Luetkemeyer Delivers Opening Remarks in Hearing on Chinese Sanctions
Washington, January 30, 2024
Tags: Financial Services
Today, Chairman Blaine Luetkemeyer (MO-3) delivered opening remarks for the Financial Services Subcommittee on National Security hearing entitled, “Better Investment Barriers: Strengthening CCP Sanctions and Exploring Alternatives to Bureaucratic Regimes.”
Rep. Luetkemeyer: “As chairman of the National Security subcommittee, I have made it my top priority to expose the threat posed by the Chinese Communist Party to the United States. That is why the very first hearing this Committee held in the 118th Congress was a full committee hearing tackling the economic competition with China and our first subcommittee hearing looked at the CCP’s business model that fuels the fentanyl crisis.
I also serve on the Select Committee on the Chinese Communist Party, where these concerns are the focus of our work.
2023 was a pivotal year in US-Chinese economic relations and one US businesses and investors should reflect upon carefully what’s to come if they continue to do business with the CCP.
We saw Chinese security forces raid and imprison local staff at US consultancy firms Capvision, Bain & Company and Mintz, impose sanctions on US companies Lockheed Martin and Raytheon, ban US chipmaker Micron, detain a senior executive of Japan’s Astella Pharma Group, and hit London-headquartered Deloitte with a record fine.
This behavior hasn’t let up this year. Earlier this month, the CCP announced sanctions on five U.S.-based companies, causing them to lose any property they have in China and prohibiting them from working with Chinese organizations and individuals.
These new sanctions came as a result of U.S. arms sales in Tawain. Top intelligence officials predict that China will invade Tawain this decade, in which case more sanctions will come, and you can bet all US direct investment in China would be nationalized.
However, foreign companies continue to make substantial investments into China and US business executives continue to line up to the trough and even pay $2,000 a plate for the privilege of having dinner with Xi Jinping in San Franciso.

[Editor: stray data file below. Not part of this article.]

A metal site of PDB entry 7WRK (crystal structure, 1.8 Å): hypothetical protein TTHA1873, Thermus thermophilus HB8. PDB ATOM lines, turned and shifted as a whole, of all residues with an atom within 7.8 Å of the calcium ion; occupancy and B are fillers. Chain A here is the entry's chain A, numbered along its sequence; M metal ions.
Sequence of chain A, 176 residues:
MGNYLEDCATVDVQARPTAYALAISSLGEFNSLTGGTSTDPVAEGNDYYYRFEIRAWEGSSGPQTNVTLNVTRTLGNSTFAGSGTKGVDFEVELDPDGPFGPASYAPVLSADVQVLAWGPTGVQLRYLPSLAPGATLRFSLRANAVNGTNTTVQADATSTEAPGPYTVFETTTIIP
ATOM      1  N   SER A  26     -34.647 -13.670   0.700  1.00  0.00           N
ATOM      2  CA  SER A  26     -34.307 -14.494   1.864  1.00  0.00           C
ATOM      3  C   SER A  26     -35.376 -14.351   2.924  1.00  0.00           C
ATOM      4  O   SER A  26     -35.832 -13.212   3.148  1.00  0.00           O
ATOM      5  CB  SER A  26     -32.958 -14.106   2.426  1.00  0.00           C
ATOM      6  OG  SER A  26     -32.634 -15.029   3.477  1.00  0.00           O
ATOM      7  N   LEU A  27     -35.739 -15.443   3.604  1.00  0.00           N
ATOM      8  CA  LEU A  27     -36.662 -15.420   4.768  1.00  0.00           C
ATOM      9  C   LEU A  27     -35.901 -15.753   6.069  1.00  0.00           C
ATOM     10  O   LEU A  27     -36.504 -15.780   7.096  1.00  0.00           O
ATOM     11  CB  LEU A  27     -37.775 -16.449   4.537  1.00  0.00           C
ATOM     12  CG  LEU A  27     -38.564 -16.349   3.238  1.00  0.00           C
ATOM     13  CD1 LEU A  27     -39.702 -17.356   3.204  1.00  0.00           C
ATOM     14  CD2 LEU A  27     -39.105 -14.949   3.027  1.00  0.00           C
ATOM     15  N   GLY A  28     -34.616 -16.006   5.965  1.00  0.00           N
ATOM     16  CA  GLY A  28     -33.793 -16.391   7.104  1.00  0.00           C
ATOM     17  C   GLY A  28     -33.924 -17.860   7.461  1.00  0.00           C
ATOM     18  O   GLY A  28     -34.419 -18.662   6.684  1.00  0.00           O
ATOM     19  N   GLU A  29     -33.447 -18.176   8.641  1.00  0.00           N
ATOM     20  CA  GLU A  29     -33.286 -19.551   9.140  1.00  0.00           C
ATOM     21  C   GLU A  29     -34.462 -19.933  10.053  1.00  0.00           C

And we must make sure that those investments do not harm the security of the United States and our allies.
So, while this should serve as a major warning to U.S. investors who haven’t yet gotten the message about the risks of doing business with Chinese organizations, it should also be a reminder to Congress that we need to outbound investment screening right.
We’ve been debating outbound investment screening for multiple Congresses and multiple White House administrations.
Last August the Biden Administration released an Executive Order that took a targeted approach toward restricting outbound investment. Chairman McHenry and I agreed this took a step in the right direction but could be improved upon through legislative action, which is more permanent.
Others in Congress are working on this issue. Last year, the Senate attempted to attach a provision to the NDAA, and the House Foreign Affairs Committee introduced its own bill. I applaud the efforts of my colleagues for continuing to think about how to address these challenges. We all share the same concerns around American investors contributing toward feeding the beast that is the People’s Republic of China.
However, the best approach that I have seen on this front was a bill sponsored by my good friend Mr. Andy Barr, the Chairman of the Subcommittee on Financial Institutions and Monetary Policy as well as a member of this subcommittee. His “Chinese Military and Surveillance Company Sanctions Act” passed through our committee with full bipartisan support, and I was proud to be an original cosponsor.
His legislation would require the President to impose sanctions on companies involved with China’s defense or surveillance technology sectors. In my opinion, and the opinion of many on this committee, it is the bill that takes the toughest approach towards combatting the economic threat from the CCP.
Staving off the threat from China has been the main focus of my time here, especially during this Congress. At the same time, I was also once a small business owner and understand the importance of a free market economy.
So, when we discuss this topic, I think that it is critical to find the right balance between protecting Americans and our allies from the threats imposed by the Chinese Communist Party and other adversaries, like Russia, while also promoting a global free market that allows our economy to thrive, without creating a sprawling new bureaucracy.
That is why I hope today’s hearing will advance our productive conversations and help shape good policy for the American people.”